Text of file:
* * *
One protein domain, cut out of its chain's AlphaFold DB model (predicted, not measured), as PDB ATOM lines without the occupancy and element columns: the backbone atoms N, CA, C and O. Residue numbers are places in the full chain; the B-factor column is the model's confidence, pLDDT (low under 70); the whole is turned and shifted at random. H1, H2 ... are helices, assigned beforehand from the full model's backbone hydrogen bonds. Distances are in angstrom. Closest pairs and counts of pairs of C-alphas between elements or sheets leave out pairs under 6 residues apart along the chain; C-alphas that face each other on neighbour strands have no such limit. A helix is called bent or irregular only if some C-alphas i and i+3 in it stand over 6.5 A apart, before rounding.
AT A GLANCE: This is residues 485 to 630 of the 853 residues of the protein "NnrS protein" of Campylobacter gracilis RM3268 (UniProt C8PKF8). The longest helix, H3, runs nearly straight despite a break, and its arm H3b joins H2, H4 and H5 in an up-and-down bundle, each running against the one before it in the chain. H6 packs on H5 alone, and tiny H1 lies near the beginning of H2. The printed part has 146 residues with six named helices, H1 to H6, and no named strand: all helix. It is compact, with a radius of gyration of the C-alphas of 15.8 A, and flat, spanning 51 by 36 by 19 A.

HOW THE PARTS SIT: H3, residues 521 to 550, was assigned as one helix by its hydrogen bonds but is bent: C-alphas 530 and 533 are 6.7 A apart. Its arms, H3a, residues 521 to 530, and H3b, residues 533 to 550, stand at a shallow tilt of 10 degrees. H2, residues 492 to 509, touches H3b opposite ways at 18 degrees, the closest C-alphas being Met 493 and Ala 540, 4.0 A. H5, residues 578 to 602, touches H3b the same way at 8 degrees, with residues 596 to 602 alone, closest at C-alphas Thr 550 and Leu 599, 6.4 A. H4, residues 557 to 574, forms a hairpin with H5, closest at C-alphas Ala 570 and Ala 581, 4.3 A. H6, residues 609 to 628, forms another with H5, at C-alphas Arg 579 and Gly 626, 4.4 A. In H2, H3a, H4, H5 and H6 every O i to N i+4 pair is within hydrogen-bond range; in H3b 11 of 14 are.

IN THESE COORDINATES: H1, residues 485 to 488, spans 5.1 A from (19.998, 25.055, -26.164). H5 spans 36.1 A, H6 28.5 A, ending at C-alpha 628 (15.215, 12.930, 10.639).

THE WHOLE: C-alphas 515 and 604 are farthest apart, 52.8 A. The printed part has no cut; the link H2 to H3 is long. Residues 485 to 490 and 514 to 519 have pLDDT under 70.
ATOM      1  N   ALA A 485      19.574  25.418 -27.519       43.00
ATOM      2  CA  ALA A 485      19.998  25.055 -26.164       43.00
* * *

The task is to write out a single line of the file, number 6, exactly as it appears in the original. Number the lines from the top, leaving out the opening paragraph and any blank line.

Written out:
ATOM      2  CA  ALA A 485      19.998  25.055 -26.164       43.00